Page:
How About Aqua Karate?
Stand in water that comes up to your chest. Make sure you have stable footing. By performing underwater kickboxing and karate moves with your hands and legs, your stomach, back and the rest of your core muscles get a serious workout. Ask your local health club about Aqua Combat classes in your area if you would like some hands-on instruction.
Work Your Abs With a Kickboard
This is a great water-based exercise that employs a swimming board or kickboard. Standing in water up to your chest. Lower a kickboard into the water in front of you, in a perpendicular position. While keeping your legs straight and motionless, rotate your upper body to the left and the right, keeping the kickboard underwater. This is an excellent exercise for strengthening your core while developing that six pack abs look.
How Chi Walking Helps to Strengthen Your Core and Boost Your Fitness
There is nothing like a little Chi walking to strengthen your core. It also boosts your endurance and improves your level of physical fitness. If you are a runner, Chi walking is a great way to help you trump your personal best running distance and time. It is also easier on your body than traditional walking, and involves multiple muscle groups.
What is Chi Walking?
Do you remember how you walked as a child? Watch children walking to get an idea of exactly what Chi walking is all about. Years of poor lifestyle habits and less physical activity than when we were young has led many of us to less than ideal walking movements.
When children walk, they tend to lean forward, allowing gravity to power them along. Adults typically walk with their hips forward, propelling them along with their legs. This puts a lot of pressure on your leg muscles, and if you walk long distances this way, injury and pain often accompany your jaunt.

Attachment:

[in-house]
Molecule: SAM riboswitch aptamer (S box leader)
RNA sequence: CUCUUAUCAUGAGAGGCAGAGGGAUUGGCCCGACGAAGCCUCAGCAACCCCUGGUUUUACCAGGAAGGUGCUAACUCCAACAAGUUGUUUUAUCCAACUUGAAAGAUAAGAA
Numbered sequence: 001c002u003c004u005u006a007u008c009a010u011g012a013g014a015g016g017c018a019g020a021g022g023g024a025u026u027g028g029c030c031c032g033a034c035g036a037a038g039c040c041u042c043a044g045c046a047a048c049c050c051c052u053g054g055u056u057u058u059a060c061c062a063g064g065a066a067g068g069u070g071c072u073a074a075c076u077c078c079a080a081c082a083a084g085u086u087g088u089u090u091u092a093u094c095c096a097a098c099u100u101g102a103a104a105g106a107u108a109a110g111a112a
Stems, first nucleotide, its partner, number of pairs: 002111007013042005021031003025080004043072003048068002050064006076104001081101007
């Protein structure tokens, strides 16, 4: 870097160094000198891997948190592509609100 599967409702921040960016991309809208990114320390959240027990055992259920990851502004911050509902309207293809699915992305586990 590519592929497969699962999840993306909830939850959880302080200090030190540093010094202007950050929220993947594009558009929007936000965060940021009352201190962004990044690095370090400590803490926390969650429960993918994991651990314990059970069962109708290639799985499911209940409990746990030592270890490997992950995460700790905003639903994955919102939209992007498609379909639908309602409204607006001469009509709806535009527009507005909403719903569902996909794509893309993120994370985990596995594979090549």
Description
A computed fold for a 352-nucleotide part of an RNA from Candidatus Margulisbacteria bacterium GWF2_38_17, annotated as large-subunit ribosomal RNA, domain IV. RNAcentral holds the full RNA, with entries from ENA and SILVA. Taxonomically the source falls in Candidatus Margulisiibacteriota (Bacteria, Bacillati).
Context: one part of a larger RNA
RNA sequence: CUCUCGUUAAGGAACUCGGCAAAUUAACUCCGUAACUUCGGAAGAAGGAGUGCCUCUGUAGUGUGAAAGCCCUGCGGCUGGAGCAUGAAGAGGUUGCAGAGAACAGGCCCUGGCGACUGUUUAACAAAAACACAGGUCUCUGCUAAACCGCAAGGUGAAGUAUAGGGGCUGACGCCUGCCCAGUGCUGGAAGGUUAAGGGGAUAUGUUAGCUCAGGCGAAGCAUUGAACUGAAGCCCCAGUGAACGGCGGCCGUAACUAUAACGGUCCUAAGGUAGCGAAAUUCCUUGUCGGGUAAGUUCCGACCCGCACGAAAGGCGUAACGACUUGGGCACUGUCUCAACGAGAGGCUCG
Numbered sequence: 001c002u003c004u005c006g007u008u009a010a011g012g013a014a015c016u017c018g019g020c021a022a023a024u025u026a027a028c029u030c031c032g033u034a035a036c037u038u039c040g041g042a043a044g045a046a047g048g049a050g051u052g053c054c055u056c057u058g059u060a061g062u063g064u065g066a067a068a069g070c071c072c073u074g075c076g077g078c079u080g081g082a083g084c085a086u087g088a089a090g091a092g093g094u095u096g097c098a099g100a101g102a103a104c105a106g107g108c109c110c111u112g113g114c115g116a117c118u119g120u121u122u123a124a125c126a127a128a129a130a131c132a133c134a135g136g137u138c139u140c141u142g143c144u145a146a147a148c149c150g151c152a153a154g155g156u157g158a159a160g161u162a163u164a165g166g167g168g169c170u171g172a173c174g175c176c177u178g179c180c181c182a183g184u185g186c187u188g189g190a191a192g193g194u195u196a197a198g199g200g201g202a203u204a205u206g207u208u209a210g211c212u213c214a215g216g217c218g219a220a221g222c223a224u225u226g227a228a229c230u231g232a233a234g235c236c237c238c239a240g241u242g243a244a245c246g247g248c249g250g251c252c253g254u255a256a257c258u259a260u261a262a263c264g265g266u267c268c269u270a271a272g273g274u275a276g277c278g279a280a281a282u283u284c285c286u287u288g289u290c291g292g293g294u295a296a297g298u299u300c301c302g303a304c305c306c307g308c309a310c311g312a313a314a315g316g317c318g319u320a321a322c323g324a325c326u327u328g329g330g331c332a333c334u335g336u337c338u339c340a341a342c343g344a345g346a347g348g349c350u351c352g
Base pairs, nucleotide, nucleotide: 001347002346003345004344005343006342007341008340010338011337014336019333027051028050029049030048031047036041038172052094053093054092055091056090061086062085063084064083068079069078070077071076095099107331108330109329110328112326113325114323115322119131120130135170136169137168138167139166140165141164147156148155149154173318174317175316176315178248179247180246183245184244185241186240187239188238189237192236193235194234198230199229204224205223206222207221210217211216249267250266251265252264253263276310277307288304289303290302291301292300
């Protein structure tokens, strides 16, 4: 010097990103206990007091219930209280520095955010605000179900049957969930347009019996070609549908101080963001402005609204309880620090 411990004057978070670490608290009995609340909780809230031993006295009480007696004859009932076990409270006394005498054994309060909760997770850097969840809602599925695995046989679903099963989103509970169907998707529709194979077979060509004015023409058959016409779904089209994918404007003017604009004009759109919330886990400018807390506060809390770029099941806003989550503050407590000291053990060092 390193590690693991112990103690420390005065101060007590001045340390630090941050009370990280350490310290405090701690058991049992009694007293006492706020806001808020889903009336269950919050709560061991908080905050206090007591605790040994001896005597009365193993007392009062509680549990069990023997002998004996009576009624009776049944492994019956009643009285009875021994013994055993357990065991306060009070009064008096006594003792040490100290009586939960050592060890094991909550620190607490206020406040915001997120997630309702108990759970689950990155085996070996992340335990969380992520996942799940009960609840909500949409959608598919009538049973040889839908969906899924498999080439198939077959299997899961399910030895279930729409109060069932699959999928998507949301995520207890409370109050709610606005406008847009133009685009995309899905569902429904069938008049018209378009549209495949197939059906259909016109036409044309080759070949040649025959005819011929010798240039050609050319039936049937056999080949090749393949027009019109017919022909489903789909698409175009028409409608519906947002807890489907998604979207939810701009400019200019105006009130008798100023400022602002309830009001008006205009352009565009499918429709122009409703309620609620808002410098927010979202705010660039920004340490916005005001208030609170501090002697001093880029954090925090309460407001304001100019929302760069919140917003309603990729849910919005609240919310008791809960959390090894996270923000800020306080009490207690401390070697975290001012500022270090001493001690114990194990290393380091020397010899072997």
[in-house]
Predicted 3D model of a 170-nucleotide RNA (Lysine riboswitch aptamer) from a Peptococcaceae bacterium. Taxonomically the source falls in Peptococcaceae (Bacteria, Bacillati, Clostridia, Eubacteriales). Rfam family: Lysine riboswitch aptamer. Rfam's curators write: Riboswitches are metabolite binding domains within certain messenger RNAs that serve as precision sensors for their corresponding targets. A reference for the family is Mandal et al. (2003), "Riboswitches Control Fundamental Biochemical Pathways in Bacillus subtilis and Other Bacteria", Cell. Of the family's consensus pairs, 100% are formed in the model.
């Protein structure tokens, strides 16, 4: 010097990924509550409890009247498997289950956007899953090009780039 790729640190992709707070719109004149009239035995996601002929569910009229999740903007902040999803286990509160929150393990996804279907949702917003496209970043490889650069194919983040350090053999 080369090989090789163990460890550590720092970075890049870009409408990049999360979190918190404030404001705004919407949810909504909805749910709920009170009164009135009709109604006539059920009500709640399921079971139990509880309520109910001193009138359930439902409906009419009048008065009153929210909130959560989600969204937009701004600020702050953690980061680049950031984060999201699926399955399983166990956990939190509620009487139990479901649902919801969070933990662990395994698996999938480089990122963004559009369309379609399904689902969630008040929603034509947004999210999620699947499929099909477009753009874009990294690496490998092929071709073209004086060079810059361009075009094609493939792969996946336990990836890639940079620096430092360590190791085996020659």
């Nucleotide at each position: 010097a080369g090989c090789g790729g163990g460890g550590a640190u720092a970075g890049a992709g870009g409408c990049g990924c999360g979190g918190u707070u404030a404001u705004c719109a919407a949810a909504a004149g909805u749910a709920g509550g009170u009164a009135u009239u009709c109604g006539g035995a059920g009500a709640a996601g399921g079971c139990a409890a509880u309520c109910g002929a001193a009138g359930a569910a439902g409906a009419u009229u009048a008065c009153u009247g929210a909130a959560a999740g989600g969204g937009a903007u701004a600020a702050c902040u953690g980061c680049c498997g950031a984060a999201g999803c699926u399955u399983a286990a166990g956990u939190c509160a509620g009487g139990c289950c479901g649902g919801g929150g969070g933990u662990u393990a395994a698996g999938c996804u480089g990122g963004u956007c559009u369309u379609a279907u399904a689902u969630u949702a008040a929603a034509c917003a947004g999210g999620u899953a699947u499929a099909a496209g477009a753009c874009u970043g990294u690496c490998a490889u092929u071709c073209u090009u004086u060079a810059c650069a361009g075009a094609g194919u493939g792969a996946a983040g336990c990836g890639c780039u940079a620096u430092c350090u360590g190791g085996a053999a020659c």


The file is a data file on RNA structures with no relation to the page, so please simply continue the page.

Chi walking, just like any other form of walking, involves your legs. But you don’t have to rely on them for all of your power. Traditional walking means pushing off of your toes. This can lead to all kinds of injuries and soreness, from shin splints to sore calves and even plantar fasciitis. Chi walking, on the other hand, puts an emphasis on loose joints, good posture and engaging your core muscles.
You also mentally focus on relaxing your arms and legs. This minimizes the negative impact that walking has on your joints and limbs.
How to Chi Walk
Begin by standing up straight, with your feet shoulder width apart. Your toes should be pointing directly forward. Imagine your body as straight as a ruler, perfectly vertical from your heels to your head. Contract your lower abs, imagining your spine pulling your belly button towards it.
Begin walking by slightly leaning forward. You want to lead with your upper body, so that you have to move your feet to keep yourself from falling over. Don’t tilt dramatically, just enough to move your shoulders forward over your hips. Pump your arms and body only in the direction you are walking. You want to minimize side to side and up and down movement as much as possible.
You want to keep this forward tilt, while trying not to let your head dip. Your forearms and upper arms should make a 90 degree angle. Swing your arms backwards and forwards like a pendulum. This creates propulsion power, along with the tilt of your body. Make sure your hands don’t go any further backwards than beside your body.
This is how Chi walking places less pressure on your legs to perform your walking motion. You also want to shorten your forward stride and lengthen your backward reach. This is great for minimizing the strain on your knees, shins and caps. Try not to make the classic heel-to-toe step. Plant your feet firmly and flatly on the ground.
When you exhale, force air out of your mouth from your lungs, as if you are blowing out a candle on a birthday cake. Inhale through your nose, and keep your belly flat and compressed. That is all there is to Chi walking, a little-known core strengthening exercise that anyone can do, at any age or level of fitness.